I’m delighted again to share a guest blog post written by Saunders Drukker. Saunders is an Ecology and Biodiversity major at Sewanee (Class of 2017).
In my last post on this blog I wrote about how winter was a time of increased activity for the forest dwelling amphibians that inhabit the Cumberland Plateau. Late February is the most active time of all. Towards the end of winter, when relatively warm rains begin to fall, amphibians of all types migrate through the hardwood forest of the Cumberland Plateau and set up temporary residence in water-filled depressions known as ephemeral ponds. Among the animals moving are animals like Upland Chorus Frogs Pseudacris ferriarum, Four Toed Salamanders Hemidactylum scutatum, and Marbled Salamanders Ambystoma opacum. However, the greatest migration is undertaken by the Spotted Salamander Ambystoma maculatum. This relatively large salamander spends the summer and fall in brumation, escaping the dry and the heat in underground retreats, waiting for ecological signals of the breeding season. When the cue of warm rain comes, the salamanders emerge in the thousands to return to the same pools they were born in, where, like their parents, they will engage in the same ritualistic breeding activity.
The males are the first to enter the pond. Here, even without females to impress, they swirl around in the leaf litter at the bottom of the pond, dropping spermatophores (see video taken at the pond on Brakefield Road here). The female salamanders arrive a week or so later. Upon entering the pond the females are swarmed by eager suitors, each waving his pheromones in her face, and gripping her with their legs so as to entice her to pick up their spermatophore, thus passing on their genetic material. After fertilization, the females attach their eggs to a submerged branch, where they swell with water to form a firm gel-like mass. Females come and go fairly regularly, completing their purpose and leaving the pond to return to their forest home. Males tend to stay longer, attempting to breed multiple times, giving themselves a better chance at reproductive success. As the eggs hatch, the pond is filled with thousands of small, gill-flaunting larvae, who in a few weeks will leave the pond on a rainy night to find a place to spend the summer.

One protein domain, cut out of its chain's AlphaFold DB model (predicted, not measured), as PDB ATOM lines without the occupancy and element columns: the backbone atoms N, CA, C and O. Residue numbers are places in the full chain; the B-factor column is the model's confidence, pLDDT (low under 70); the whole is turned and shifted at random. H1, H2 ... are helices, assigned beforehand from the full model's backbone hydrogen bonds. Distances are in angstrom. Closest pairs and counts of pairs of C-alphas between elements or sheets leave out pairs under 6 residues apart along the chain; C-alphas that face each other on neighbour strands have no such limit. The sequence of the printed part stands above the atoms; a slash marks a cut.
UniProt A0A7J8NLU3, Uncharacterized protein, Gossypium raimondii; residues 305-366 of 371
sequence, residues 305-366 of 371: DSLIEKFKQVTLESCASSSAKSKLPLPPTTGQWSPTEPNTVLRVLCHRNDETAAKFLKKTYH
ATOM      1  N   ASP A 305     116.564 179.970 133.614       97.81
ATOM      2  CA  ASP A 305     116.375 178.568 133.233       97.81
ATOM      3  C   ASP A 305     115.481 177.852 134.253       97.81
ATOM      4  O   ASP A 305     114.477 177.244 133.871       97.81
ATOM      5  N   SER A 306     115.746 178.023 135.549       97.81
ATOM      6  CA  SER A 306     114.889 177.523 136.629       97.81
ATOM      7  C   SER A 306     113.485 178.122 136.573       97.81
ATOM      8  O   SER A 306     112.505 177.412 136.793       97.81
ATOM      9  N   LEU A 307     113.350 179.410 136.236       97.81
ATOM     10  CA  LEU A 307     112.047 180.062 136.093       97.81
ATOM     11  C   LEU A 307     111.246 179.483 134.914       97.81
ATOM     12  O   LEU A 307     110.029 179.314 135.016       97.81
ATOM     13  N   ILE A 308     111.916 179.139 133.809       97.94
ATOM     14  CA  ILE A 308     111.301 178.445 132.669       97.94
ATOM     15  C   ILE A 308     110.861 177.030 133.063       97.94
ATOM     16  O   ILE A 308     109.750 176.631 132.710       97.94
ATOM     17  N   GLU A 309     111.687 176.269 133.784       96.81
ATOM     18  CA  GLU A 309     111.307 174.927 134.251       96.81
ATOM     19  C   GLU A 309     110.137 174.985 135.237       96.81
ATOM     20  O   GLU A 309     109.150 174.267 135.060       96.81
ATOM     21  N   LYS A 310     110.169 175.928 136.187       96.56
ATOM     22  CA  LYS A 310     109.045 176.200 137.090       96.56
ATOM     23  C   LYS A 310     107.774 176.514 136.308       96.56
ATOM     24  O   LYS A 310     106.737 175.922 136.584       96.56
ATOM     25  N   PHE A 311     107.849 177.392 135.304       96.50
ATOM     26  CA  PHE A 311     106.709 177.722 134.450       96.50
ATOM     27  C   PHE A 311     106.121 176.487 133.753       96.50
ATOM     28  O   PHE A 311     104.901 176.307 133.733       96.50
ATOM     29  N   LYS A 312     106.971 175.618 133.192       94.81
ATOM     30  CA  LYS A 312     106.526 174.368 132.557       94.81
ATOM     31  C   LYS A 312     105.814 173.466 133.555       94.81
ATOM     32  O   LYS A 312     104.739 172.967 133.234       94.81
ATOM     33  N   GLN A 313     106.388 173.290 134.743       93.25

Emigration of young salamanders from the pond represents a huge transfer of biomass from an aquatic ecosystem to a terrestrial one. This transfer is one of the most significant roles of amphibians in food webs and ecosystems. These salamanders make up a huge portion of the forest’s vertebrate biomass, and engage in one of the largest movements in the eastern forests of America, and certainly one of the largest here in Sewanee.
All photographs copyright 2016 Saunders Drukker.
We’ve been seeing SO many egg masses here in Chattanooga! Cannot wait to watch their progress …
Good news! Very happy to hear that their populations are so healthy.
The best photo…..really….THE BEST!